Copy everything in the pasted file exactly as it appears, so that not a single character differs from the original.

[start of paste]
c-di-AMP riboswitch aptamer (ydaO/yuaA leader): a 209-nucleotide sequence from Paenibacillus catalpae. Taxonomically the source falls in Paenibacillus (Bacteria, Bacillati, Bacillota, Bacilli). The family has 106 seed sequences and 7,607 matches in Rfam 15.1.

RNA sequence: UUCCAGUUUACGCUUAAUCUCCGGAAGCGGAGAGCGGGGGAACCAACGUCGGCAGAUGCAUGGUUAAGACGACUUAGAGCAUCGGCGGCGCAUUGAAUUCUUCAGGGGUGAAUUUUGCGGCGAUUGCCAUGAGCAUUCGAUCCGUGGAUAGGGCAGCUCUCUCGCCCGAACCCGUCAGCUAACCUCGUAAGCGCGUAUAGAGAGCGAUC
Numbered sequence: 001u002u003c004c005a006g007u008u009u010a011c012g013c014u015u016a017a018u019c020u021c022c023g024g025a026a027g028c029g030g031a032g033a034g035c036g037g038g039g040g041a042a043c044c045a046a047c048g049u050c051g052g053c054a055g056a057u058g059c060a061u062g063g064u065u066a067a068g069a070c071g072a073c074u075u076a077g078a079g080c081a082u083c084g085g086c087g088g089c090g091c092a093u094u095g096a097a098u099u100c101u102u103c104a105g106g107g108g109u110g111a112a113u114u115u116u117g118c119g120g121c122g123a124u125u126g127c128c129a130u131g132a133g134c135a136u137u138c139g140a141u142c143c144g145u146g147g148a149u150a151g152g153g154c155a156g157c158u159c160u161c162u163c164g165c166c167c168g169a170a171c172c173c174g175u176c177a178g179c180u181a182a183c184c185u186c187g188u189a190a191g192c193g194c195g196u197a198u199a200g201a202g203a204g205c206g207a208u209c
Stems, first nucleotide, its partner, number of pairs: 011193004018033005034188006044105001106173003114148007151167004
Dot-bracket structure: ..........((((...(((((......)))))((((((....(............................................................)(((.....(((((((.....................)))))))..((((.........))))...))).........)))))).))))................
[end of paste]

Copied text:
c-di-AMP riboswitch aptamer (ydaO/yuaA leader): a 209-nucleotide sequence from Paenibacillus catalpae. Taxonomically the source falls in Paenibacillus (Bacteria, Bacillati, Bacillota, Bacilli). The family has 106 seed sequences and 7,607 matches in Rfam 15.1.

RNA sequence: UUCCAGUUUACGCUUAAUCUCCGGAAGCGGAGAGCGGGGGAACCAACGUCGGCAGAUGCAUGGUUAAGACGACUUAGAGCAUCGGCGGCGCAUUGAAUUCUUCAGGGGUGAAUUUUGCGGCGAUUGCCAUGAGCAUUCGAUCCGUGGAUAGGGCAGCUCUCUCGCCCGAACCCGUCAGCUAACCUCGUAAGCGCGUAUAGAGAGCGAUC
Numbered sequence: 001u002u003c004c005a006g007u008u009u010a011c012g013c014u015u016a017a018u019c020u021c022c023g024g025a026a027g028c029g030g031a032g033a034g035c036g037g038g039g040g041a042a043c044c045a046a047c048g049u050c051g052g053c054a055g056a057u058g059c060a061u062g063g064u065u066a067a068g069a070c071g072a073c074u075u076a077g078a079g080c081a082u083c084g085g086c087g088g089c090g091c092a093u094u095g096a097a098u099u100c101u102u103c104a105g106g107g108g109u110g111a112a113u114u115u116u117g118c119g120g121c122g123a124u125u126g127c128c129a130u131g132a133g134c135a136u137u138c139g140a141u142c143c144g145u146g147g148a149u150a151g152g153g154c155a156g157c158u159c160u161c162u163c164g165c166c167c168g169a170a171c172c173c174g175u176c177a178g179c180u181a182a183c184c185u186c187g188u189a190a191g192c193g194c195g196u197a198u199a200g201a202g203a204g205c206g207a208u209c
Stems, first nucleotide, its partner, number of pairs: 011193004018033005034188006044105001106173003114148007151167004
Dot-bracket structure: ..........((((...(((((......)))))((((((....(............................................................)(((.....(((((((.....................)))))))..((((.........))))...))).........)))))).))))................